A fault zone is composed of one or multiple fault cores, which are located within a complex network of fractures and secondary slip surfaces (i.e., the damage zone) that determine the mechanical behaviour. For example, fractures within the damage zone control fluid circulation and have a strong impact on the elastic properties of the host rock. Furthermore, multiple fault cores within the same structure can host both foreshocks and aftershocks during seismic sequences. All these observations suggest that fault zone structure exerts a primary control on the hydromechanical properties of faults. To perform a detailed reconstruction of fault zone internal structure, we have integrated standard structural geology investigations with structural analyses obtained from a terrestrial laser-scanner survey. We have investigated the internal structure of the Tre Monti fault, a SSE dipping carbonate-hosted right-transtensional fault in the Central Apennines. The fault is exposed for a length of ~ 8 km and is ~ 1 km wide, with a throw of ~ 1500 m accommodated by at least three sub-parallel main slip surfaces. Structural data have been gathered from exceptional exposures preserved within a quarry. In particular, the intensity and the orientation of joint sets within the damage zone were obtained both using a classical approach (i.e., scanline surveys on the quarry wall) and a semi-automatic extraction from the laser-scanner point cloud. Fracturing data were integrated with a detailed mapping of the secondary faults. Fracture orientations extracted semi-automatically from the point cloud are consistent with data derived from scanlines, suggesting that once the appropriate calibration procedure is adopted, the laser scanner analysis is a valuable complementary tool in structural geology, capable of reproducing a huge amount of data in a short time. The integrated analysis shows that secondary faults exhibit various orientations, from low angle antithetic normal faults to nearly-vertical oblique-slip faults with direction orthogonal to the main fault surface. They control local fracture density and geometry so that fractures are heterogeneously distributed within the quarry, with a density ranging between 10 and 50 m-1 and do not show exponential increase approaching the main fault. In addition, a nearly-vertical joint-set with WNW-ESE to WSW-ENE direction is widespread. Such an orientation is consistent with the horizontal, approximately N-S trending, 3 inferred from the right-lateral transtensional slip observed on the main fault surface. Our preliminary data highlight a wide fault zone structure, formed by parallel fault cores that are surrounded by a complex network of fractures and minor faults with multiple orientations. Further studies on similar faults will be performed to develop a reference framework of fault-zone structure that can be useful for all the studies aimed at the characterization of the hydromechanical properties of carbonate-bearing faults.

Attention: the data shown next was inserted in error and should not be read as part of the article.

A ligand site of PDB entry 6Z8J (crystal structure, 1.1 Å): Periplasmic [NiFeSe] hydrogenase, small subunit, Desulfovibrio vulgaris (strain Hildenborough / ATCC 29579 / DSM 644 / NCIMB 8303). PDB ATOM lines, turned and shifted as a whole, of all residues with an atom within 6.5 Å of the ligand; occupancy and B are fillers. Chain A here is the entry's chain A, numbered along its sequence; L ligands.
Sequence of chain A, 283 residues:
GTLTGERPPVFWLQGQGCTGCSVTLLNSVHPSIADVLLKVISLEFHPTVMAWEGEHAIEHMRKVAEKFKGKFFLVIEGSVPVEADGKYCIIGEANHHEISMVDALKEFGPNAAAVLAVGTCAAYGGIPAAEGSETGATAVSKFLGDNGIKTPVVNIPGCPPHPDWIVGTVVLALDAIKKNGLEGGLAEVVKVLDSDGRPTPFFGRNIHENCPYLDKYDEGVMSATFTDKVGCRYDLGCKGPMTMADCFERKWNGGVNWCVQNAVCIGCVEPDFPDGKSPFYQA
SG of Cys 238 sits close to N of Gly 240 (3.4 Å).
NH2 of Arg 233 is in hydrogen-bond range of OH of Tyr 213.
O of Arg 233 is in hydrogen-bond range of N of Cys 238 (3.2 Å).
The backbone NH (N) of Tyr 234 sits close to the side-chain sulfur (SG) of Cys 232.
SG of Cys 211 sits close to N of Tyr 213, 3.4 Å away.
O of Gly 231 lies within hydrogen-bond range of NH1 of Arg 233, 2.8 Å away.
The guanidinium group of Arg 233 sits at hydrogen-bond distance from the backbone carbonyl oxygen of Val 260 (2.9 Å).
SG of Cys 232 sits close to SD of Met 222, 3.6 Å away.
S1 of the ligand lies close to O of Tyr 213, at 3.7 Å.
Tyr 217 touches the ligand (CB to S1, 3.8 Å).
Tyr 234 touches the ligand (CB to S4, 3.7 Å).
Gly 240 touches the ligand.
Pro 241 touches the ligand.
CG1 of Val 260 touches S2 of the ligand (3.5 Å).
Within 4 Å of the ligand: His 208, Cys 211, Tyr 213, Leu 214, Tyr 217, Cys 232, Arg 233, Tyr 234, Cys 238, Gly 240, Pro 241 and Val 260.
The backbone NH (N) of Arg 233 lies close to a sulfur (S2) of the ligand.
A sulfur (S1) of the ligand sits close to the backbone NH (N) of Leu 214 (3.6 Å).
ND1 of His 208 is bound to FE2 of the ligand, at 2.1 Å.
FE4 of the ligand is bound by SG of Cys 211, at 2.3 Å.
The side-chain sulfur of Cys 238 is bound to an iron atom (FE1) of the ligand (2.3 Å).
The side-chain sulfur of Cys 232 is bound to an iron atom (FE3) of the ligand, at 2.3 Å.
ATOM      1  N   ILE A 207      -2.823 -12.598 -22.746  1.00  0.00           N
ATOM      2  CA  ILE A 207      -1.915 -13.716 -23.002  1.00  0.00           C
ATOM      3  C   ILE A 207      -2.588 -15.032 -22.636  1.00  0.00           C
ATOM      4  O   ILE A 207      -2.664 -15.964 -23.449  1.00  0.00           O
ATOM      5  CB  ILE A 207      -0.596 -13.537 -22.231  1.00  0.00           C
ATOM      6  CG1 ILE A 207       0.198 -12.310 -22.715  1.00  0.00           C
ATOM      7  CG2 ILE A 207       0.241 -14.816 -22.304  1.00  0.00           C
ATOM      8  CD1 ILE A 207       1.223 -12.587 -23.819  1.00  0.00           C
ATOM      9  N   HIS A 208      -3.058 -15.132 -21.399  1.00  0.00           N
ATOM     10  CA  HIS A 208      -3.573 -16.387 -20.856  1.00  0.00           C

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|Titolo:||Real and virtual outcrops to characterize the internal structure of a carbonate-hosted fault zone: the Tre Monti fault case study in Central Italy|
MERCURI, MARCO (Primo) (Corresponding author)
|Data di pubblicazione:||2018|
|Appartiene alla tipologia:||04d Abstract in atti di convegno|